51. Obbard ME, Middel KR (2012) Bounding the Southern Hudson Bay polar bear subpopulation. Ursus 23:134–144CrossRefGoogle Scholar
  52. Palmer MA, Arrigo KR, Mundy CJ, Ehn JK, Gosselin M, Barber DG, Martin J, Alou E, Roy S, Tremblay J-É (2011) Spatial and temporal variation of photosynthetic parameters in natural phytoplankton assemblages in the Beaufort Sea, Canadian Arctic. Polar Biol 34:1915–1928CrossRefGoogle Scholar
  53. Parkinson CL (2000) Variability of Arctic sea ice: the view from space, an 18-year record. Arctic 53:341–358CrossRefGoogle Scholar
  54. Parkinson CL, Cavalieri DJ (2002) A 21-year record of Arctic sea-ice extents and their regional, seasonal and monthly variability and trends. Ann Glaciol 34:441–446CrossRefGoogle Scholar
  55. Parks EK, Derocher AE, Lunn NJ (2006) Seasonal and annual movement patterns of polar bears on the sea ice of Hudson Bay. Can J Zool 84:1281–1294CrossRefGoogle Scholar
  56. Parmesan C (2006) Ecological and evolutionary responses to recent climate change. Annu Rev Ecol Evol Syst 37:637–669CrossRefGoogle Scholar
  57. Parmesan C, Yohe G (2003) A globally coherent fingerprint of climate change impacts across natural systems. Nature 421:37–42CrossRefPubMedGoogle Scholar
  58. Peacock E, Derocher AE, Lunn NJ, Obbard ME (2010) Polar bear ecology and management in Hudson Bay in the face of climate change. In: Ferguson SH, Loseto LL, Mallory ML (eds) A little less arctic: top predators in the world’s largest Northern Inland Sea, Hudson Bay. Springer, Dordrecht, pp 93–116CrossRefGoogle Scholar
  59. Prinsenberg SJ (1988) Ice-cover and ice-ridge contributions to the freshwater contents of Hudson Bay and Foxe Basin. Arctic 41:6–11CrossRefGoogle Scholar
  60. R Development Core Team (2010) R: a language and environment for statistical computing. R Foundation for Statistical Computing, ViennaGoogle Scholar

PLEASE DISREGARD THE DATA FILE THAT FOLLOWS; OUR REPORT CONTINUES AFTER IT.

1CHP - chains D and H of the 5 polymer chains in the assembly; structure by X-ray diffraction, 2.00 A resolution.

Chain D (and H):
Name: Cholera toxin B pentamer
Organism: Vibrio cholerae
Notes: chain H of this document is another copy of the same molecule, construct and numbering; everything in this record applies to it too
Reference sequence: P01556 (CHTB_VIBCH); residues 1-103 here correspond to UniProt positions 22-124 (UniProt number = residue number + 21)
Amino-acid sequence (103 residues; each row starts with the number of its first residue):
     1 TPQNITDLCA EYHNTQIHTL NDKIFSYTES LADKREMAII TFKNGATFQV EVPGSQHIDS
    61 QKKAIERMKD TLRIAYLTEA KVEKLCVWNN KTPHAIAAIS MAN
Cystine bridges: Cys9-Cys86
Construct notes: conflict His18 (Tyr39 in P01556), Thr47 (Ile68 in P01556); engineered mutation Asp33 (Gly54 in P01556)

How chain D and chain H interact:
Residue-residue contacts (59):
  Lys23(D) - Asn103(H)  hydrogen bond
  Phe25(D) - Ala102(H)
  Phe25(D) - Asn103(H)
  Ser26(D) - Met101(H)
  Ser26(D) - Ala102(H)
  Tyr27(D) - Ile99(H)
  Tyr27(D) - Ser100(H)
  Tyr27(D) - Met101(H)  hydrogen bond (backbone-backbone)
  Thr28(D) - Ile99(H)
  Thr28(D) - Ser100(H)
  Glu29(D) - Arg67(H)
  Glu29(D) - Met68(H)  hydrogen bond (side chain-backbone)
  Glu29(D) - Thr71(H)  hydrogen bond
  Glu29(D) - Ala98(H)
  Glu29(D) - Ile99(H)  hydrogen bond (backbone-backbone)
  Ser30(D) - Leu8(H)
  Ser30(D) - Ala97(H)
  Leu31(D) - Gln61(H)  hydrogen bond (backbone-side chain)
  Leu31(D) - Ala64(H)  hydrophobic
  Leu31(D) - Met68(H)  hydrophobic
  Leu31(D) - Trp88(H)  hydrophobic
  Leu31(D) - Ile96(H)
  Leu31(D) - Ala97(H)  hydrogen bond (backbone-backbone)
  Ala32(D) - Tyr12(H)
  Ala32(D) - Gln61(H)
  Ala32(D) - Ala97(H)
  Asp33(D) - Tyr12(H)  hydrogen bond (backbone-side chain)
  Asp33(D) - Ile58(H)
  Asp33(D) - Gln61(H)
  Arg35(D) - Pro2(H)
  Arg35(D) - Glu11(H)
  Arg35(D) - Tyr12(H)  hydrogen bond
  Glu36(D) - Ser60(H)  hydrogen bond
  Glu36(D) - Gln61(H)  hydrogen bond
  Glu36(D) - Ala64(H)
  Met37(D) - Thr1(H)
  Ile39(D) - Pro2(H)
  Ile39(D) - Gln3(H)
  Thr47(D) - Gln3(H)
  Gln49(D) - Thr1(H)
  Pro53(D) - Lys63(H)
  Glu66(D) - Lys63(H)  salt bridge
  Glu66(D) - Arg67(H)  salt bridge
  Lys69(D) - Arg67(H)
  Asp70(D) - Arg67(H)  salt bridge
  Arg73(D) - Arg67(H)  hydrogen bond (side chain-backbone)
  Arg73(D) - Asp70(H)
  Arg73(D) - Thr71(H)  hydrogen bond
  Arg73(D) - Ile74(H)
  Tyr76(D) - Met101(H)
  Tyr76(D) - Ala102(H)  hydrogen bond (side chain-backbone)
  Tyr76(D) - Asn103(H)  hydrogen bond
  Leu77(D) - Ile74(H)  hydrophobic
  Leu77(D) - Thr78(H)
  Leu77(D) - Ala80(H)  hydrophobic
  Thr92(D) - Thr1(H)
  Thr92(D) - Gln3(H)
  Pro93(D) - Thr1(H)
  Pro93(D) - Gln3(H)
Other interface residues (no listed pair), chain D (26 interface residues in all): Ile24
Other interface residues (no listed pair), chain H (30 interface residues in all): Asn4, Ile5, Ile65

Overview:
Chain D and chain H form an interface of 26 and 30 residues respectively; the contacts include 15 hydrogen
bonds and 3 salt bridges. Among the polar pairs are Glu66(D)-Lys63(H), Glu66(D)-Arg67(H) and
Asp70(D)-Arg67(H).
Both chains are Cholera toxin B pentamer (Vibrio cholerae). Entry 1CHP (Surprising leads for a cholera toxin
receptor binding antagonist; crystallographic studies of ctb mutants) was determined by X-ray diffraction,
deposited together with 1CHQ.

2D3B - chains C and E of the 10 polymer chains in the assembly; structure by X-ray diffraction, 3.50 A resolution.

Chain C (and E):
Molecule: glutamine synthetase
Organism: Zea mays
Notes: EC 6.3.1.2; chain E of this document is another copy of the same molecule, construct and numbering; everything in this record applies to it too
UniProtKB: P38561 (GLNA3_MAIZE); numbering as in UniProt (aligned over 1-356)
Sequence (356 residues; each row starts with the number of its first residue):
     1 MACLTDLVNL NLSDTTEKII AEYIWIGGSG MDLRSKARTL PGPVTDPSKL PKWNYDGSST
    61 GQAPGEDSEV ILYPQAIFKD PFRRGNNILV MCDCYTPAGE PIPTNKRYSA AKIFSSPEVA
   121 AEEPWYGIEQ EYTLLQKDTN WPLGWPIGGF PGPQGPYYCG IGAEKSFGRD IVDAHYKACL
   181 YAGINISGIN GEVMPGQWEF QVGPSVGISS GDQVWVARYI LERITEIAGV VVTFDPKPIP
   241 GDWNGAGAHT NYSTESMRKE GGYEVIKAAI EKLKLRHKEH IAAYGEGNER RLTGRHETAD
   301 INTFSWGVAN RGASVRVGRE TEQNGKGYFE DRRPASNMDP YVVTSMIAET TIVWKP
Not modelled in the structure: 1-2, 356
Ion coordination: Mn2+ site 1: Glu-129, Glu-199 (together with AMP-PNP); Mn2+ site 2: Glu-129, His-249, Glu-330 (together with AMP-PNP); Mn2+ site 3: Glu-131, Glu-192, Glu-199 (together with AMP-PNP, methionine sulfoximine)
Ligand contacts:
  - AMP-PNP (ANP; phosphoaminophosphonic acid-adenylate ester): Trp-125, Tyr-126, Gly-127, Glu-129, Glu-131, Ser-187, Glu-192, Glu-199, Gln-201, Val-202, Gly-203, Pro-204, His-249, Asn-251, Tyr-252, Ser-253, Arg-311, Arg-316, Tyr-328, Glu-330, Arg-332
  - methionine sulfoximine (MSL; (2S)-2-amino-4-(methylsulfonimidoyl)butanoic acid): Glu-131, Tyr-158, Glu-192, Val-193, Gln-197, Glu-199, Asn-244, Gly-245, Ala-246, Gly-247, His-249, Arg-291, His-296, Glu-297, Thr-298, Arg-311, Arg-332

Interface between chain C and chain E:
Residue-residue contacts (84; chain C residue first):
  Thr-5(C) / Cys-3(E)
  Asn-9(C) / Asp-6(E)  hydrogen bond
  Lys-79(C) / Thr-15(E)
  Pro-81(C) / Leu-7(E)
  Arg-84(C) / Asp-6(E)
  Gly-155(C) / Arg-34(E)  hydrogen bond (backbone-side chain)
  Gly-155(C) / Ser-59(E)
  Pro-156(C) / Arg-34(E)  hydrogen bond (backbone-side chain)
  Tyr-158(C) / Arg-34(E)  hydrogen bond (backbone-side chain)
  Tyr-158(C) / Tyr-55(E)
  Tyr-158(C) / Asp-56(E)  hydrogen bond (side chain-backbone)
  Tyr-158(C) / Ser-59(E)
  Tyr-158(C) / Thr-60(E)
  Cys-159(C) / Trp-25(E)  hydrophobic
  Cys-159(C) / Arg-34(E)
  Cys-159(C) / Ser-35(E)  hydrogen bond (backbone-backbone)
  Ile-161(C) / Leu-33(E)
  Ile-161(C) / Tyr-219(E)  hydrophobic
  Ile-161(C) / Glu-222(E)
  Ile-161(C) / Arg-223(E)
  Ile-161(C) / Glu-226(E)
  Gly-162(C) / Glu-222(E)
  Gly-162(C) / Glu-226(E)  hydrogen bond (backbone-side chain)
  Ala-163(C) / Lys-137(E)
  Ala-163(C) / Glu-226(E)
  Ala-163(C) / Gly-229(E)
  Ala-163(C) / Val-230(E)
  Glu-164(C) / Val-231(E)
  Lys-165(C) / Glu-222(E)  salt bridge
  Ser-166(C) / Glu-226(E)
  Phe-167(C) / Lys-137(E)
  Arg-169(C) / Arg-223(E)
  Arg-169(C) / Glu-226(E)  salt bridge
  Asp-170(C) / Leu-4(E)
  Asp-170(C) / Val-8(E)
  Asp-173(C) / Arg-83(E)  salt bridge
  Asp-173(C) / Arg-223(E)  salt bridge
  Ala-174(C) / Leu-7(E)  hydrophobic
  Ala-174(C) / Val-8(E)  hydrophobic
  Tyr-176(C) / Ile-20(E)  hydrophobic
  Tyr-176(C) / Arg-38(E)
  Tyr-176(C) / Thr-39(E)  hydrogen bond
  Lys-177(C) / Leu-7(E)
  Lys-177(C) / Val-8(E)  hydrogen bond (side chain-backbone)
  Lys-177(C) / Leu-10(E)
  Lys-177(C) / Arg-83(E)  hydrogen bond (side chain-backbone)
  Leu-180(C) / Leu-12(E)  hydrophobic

61. Ramsay MA, Andriashek D (1986) Long-distance route orientation of female polar bears (Ursus maritimus) in spring. J Zool 208:63–72CrossRefGoogle Scholar
  62. Ramsay MA, Stirling I (1988) Reproductive biology and ecology of female polar bears (Ursus maritimus). J Zool 214:601–634CrossRefGoogle Scholar
  63. Regehr EV, Lunn NJ, Amstrup SC, Stirling I (2007) Effects of earlier sea ice breakup on survival and population size of polar bears in Western Hudson Bay. J Wildl Manage 71:2673–2683CrossRefGoogle Scholar
  64. Ricklefs RE, Konarzewski M, Daan S (1996) The relationship between basal metabolic rate and daily energy expenditure in birds and mammals. Am Nat 147:1047–1071CrossRefGoogle Scholar
  65. Root TL, Price JT, Hall KR, Schneider S, Rosenzweig C, Pounds JA (2003) Fingerprints of global warming on wild animals and plants. Nature 421:57–60CrossRefPubMedGoogle Scholar
  66. Saucier FJ, Senneville S, Prisenberg S, Roy F, Smith G, Gachon P, Caya D, Laprise R (2004) Modelling the sea ice-ocean seasonal cycle in Hudson Bay, Foxe Basin, and Hudson Strait, Canada. Clim Dyn 23:303–326CrossRefGoogle Scholar
  67. Serreze MC, Holland MM, Stroeve J (2007) Perspectives on the Arctic’s shrinking ice cover. Science 315:1533–1536CrossRefPubMedGoogle Scholar
  68. Skinner WR, Jeffries RL, Carleton TJ, Rockwell RF, Abraham KF (1998) Prediction of reproductive success and failure in lesser snow geese based on early season climatic variables. Glob Chang Biol 4:3–16CrossRefGoogle Scholar
  69. Smith TG (1980) Polar bear predation of ringed seals and bearded seals in the land-fast sea ice habitat. Can J Zool 58:2201–2209CrossRefGoogle Scholar
  70. Sokal RR, Rohlf FJ (2001) Biometry: the principles and practice of statistics in biological research, 3rd edn. W.H. Freeman and Company, NYGoogle Scholar
  71. SPSS Inc (2013) SPSS® for Windows. Version 21.0 [computer program]. SPSS Inc., ChicagoGoogle Scholar
  72. Stirling I, Archibald WR (1977) Aspect of predation of seals by polar bears. J Fish Res Board Can 34:1126–1129CrossRefGoogle Scholar